Trauma doesn't always have a 'capital T'

When the word ‘trauma’ is mentioned, people often make assumptions. They tend to presume you are talking about the catastrophes of life; living through a war, getting into a car crash, that sort of thing. It’s an understandable assumption. Few of us would want to think of ourselves as ‘traumatised’. However, it might be worth getting to know what trauma really is.


What is trauma?

Looking the word up in any dictionary, it will often be defined as ‘pain’ or ‘injury’ or ‘shock with potentially long-lasting effects’, and this is a good place to start, because none of these necessarily imply a world-shattering event. To use a popular therapy metaphor; imagine we all have a bucket that we carry everywhere with us. Every time we feel stressed, we pour water in that bucket, and the amount of water depends on how stressful we find something. At the end of the day, we rest, and that rest, ideally, empties the bucket so we can start again tomorrow.

A trauma is, put very simply, any moment when you get so much stress that it causes the bucket to overflow. Straight away we can see this working. If we get into a car accident and break a bone, that’s more than enough to fill even the most empty bucket. However, the same effect can actually occur over longer periods.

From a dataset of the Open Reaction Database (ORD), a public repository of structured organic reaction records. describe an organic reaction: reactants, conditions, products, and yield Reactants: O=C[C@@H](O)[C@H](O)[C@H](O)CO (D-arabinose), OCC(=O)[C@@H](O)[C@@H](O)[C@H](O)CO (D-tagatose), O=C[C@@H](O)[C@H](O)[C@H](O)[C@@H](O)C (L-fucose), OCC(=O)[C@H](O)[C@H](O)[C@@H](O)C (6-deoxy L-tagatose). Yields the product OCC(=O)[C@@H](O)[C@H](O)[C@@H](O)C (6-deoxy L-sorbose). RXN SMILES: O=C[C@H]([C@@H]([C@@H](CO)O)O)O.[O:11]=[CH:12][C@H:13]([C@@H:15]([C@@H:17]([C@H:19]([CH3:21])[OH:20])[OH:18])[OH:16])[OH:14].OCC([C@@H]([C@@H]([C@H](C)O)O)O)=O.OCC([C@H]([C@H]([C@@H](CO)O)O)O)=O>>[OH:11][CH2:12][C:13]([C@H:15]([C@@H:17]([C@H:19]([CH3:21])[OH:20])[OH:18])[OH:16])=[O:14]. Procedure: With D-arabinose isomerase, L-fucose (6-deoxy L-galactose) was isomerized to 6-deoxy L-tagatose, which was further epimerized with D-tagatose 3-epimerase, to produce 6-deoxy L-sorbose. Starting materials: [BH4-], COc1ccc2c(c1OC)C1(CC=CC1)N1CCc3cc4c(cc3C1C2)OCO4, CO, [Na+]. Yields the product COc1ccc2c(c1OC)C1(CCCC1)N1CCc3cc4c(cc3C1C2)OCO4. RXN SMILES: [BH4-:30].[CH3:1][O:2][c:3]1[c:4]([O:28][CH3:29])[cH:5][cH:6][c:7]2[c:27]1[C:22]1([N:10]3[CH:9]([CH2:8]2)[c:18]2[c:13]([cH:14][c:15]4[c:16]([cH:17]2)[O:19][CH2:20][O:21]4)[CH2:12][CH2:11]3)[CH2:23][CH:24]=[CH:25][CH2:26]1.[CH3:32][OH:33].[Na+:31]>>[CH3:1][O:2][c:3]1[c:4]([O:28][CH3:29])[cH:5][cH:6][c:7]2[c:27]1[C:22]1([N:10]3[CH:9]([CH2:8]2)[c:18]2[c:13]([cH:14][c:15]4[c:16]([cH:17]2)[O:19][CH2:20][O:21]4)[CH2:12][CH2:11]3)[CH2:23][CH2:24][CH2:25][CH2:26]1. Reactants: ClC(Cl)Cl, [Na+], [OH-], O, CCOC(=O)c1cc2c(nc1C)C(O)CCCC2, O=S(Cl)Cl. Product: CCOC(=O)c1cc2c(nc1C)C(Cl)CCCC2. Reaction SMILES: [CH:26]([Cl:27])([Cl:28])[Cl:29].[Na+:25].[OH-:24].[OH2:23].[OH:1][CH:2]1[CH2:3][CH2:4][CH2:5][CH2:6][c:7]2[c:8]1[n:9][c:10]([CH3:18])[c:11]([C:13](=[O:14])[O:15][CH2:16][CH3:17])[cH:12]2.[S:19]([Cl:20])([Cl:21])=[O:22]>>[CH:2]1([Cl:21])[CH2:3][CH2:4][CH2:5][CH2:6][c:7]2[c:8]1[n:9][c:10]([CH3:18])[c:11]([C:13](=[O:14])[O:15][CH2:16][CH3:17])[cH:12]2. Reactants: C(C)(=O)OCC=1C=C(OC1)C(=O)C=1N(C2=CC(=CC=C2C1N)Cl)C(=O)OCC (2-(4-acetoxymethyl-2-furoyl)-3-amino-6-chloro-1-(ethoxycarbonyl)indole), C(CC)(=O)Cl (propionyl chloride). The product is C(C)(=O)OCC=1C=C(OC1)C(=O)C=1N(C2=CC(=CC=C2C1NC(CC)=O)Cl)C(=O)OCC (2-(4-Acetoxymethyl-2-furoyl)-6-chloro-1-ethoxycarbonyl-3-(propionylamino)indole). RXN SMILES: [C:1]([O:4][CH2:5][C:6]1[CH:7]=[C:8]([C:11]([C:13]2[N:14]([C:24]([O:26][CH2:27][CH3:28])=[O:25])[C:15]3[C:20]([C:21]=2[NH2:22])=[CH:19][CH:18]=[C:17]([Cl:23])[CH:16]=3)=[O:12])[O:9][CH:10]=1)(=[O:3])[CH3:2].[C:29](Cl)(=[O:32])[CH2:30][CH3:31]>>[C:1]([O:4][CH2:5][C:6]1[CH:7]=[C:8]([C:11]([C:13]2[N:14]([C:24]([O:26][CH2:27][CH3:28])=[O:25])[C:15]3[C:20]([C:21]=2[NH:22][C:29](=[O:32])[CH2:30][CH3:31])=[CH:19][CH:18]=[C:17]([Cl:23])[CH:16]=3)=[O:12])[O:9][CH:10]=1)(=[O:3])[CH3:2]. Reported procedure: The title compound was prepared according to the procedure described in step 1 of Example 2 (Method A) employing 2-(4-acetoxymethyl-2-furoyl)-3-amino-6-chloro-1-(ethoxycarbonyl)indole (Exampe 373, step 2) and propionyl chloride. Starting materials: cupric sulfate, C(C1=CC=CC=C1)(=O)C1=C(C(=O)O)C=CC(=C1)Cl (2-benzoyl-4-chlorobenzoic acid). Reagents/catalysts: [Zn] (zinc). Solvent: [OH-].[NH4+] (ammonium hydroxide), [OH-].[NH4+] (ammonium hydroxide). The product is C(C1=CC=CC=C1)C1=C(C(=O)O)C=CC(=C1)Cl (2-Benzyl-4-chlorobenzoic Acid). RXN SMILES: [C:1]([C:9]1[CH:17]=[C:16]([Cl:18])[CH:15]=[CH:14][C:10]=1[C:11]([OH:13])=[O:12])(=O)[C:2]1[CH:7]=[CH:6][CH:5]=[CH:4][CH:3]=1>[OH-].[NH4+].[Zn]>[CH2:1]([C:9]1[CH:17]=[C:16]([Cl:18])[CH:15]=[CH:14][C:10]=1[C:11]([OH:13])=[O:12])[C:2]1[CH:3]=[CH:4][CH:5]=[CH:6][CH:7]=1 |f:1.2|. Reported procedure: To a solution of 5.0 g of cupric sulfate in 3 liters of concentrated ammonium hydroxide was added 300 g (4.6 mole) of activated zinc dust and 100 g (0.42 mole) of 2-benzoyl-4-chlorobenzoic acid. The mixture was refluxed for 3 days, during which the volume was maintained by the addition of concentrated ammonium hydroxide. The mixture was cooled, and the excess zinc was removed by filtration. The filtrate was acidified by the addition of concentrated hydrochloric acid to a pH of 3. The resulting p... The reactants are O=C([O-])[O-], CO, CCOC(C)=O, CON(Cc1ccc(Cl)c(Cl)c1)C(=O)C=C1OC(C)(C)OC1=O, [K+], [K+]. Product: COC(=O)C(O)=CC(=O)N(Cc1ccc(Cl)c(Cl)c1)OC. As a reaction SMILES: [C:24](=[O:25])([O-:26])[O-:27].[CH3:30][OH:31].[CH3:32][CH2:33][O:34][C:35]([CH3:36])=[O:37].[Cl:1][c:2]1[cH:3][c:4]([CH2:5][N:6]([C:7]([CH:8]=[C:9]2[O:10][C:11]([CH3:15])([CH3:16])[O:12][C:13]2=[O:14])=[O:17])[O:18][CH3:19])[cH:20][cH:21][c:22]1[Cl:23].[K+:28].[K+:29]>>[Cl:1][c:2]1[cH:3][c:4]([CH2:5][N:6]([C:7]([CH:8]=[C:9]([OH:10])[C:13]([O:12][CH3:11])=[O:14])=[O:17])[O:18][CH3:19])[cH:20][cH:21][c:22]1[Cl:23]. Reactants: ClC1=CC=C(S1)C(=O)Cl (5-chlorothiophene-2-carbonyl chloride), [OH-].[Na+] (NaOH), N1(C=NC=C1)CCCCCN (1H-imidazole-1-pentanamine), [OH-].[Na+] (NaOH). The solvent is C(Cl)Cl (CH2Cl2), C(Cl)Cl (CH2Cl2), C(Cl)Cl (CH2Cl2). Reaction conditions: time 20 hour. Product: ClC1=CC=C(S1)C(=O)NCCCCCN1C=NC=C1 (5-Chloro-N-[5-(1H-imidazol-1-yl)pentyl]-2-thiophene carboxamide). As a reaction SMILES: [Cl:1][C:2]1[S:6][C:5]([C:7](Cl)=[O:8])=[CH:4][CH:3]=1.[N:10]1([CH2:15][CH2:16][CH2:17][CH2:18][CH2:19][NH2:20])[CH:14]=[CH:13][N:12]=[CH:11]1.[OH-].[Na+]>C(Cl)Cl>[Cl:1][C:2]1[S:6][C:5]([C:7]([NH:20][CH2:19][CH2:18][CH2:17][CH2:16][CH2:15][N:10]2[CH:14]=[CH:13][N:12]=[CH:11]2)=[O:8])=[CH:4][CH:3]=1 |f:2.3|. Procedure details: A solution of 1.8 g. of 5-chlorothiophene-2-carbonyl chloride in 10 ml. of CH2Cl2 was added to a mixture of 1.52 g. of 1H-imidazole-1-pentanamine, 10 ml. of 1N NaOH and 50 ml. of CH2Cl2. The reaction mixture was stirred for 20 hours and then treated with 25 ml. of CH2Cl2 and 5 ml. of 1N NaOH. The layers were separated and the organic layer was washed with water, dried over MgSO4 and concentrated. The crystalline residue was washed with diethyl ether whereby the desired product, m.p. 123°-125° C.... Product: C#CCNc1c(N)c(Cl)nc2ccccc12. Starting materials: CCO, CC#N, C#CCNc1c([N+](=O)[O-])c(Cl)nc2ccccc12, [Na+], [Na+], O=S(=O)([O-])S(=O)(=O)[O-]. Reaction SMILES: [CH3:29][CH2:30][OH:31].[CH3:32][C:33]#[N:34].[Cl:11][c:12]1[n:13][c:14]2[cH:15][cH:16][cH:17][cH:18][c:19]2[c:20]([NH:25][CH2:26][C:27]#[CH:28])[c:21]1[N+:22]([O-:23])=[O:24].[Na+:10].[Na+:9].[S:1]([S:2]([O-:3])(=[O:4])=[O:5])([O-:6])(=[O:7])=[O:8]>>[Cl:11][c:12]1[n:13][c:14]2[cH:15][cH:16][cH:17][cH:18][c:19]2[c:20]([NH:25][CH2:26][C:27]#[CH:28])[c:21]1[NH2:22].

If you’ve got a stressful job, and you’re not resting well enough to empty your bucket, all of a sudden the ceiling for a trauma is much lower for you. In that scenario, a particularly difficult day ending in an argument could be enough. Suddenly your bucket reaches capacity, and you may snap at someone or burst into tears, but either way, the crisis point has been reached and you have experienced a trauma.

So what happens in this moment?

Well, your brain takes a snapshot of everything it can perceive in fine detail. Smells, sounds, people present, even the colour of the wallpaper. It stores all that information in the amygdala, which is part of the limbic system. This is the very same system that controls your fight/flight/freeze responses; things that we evolved as survival methods in the wild. 

And it makes good sense why we would store information like that. Let’s imagine our cave-dwelling ancestors, out foraging for food. They see some animal tracks they don’t recognise. Then, all at once, a giant animal with big sharp pointy teeth springs howling out of the underbrush. Our ancestral stress buckets become full to the brim, their brain takes a snapshot (or cave painting) and they flee. Maybe a few years go by. The tribe goes about the business of survival. But then one day, they notice a set of paw prints in the mud, and they aren’t quite sure why, but the sight of those prints bring up feelings of great trepidation. As a result, the tribe changes hunting grounds and avoids a potentially dangerous encounter with a wild beast.

Useful, right? 

But here’s the problem; there came a point where these tribal ancestors evolved such powerful brains that they started to change their environment to suit their needs. Survival of the fittest no longer applied. Eventually, they became us, and they never quite grew out of those old systems that kept us safe in the wild jungles and punishing ice ages.